What types of internal packaging are there?

With customers increasingly expecting speedy and efficient delivery of any products they’ve purchased, it’s important for any business to deliver their goods in packaging that protects, is quick and easy to assemble and fill and is supportive of the brand of your business.

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But it’s not just the cardboard box or wooden crate you need to consider when purchasing packaging for your products. Internal packaging materials that offer protection for the contents are a vital component, and there is plenty of choice.

Classic packaging

Cardboard inserts can separate multiple items that you might wish to transport in a single box, and they can prevent movement and add protection. This packaging material is inexpensive, recyclable, and reusable.

Foam sheets provide a cushion to absorb shock boxes, crates, and shipping containers. They are often accompanied by packaging peanuts, which are small pieces of polystyrene or the more eco-friendly corn-starch alternative. Lots of polystyrene packing peanuts have significant recycled content. Packaging peanuts come in all shapes and sizes and can interlock, so they act as a soft cushion against bounce, shock, slipping and dropping.

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If you’re looking for a same day courier Birmingham has experts such as All About Freight http://allaboutfreight.co.uk/same-day-courier-service/same-day-courier-birmingham/ who will help you choose the best packaging materials to protect your products whilst they are being delivered.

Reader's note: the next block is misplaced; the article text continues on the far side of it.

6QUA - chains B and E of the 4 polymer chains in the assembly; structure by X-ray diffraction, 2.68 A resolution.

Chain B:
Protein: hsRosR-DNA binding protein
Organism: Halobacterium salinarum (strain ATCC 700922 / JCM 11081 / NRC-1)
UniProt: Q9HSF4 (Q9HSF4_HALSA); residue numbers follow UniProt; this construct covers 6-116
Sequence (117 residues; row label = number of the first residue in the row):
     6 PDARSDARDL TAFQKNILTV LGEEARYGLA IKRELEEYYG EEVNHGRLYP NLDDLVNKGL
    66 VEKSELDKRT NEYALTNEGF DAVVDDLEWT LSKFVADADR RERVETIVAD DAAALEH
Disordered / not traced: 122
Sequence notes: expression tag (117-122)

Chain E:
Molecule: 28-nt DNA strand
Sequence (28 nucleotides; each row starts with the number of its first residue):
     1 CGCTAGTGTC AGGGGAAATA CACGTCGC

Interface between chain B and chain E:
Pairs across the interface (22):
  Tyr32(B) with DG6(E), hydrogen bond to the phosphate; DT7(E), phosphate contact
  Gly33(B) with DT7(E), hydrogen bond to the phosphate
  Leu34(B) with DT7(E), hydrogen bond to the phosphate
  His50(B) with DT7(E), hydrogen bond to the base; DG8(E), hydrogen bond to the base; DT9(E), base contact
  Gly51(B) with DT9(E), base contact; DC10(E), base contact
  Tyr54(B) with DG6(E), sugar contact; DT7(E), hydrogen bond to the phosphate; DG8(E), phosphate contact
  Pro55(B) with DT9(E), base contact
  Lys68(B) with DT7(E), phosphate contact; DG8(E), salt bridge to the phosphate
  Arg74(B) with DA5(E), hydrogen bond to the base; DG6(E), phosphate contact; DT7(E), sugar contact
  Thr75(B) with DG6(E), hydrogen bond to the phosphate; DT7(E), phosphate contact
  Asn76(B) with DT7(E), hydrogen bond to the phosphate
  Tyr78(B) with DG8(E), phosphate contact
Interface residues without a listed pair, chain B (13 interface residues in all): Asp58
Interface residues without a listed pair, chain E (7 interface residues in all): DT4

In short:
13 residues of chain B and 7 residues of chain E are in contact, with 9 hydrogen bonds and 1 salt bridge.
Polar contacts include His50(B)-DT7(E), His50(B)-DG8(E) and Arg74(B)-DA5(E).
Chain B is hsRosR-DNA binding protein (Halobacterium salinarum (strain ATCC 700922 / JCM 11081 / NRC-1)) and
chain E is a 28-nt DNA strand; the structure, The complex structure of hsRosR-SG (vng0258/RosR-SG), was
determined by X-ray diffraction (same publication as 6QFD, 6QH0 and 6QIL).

Biodegradable packaging

Recycling Magazine recommends biodegradable, reusable and recyclable materials as the best ways to reduce packaging waste.

Bubble cushioning that biodegrades is eco-friendly, and it offers great protection for shipping and storing fragile items. It is lightweight because each sheet, roll, or bag is made up of evenly distributed air cushions that look like air bubbles.

Crumpled paper is another simple way to add stability to items and is often used to pack smaller items. The boxes most businesses use often come in standard sizes, so products don’t fit exactly, and in these cases paper can be layered, crumpled and stuffed around the product in order to add shock absorption and to stop the product moving inside its box during transit.

By designing your packaging cleverly, selecting the right materials for the right job and ensuring you’re working with delivery partners with a high standard of packaging practice, you can ensure your products are being delivered in tip top condition.

Richard Anderson


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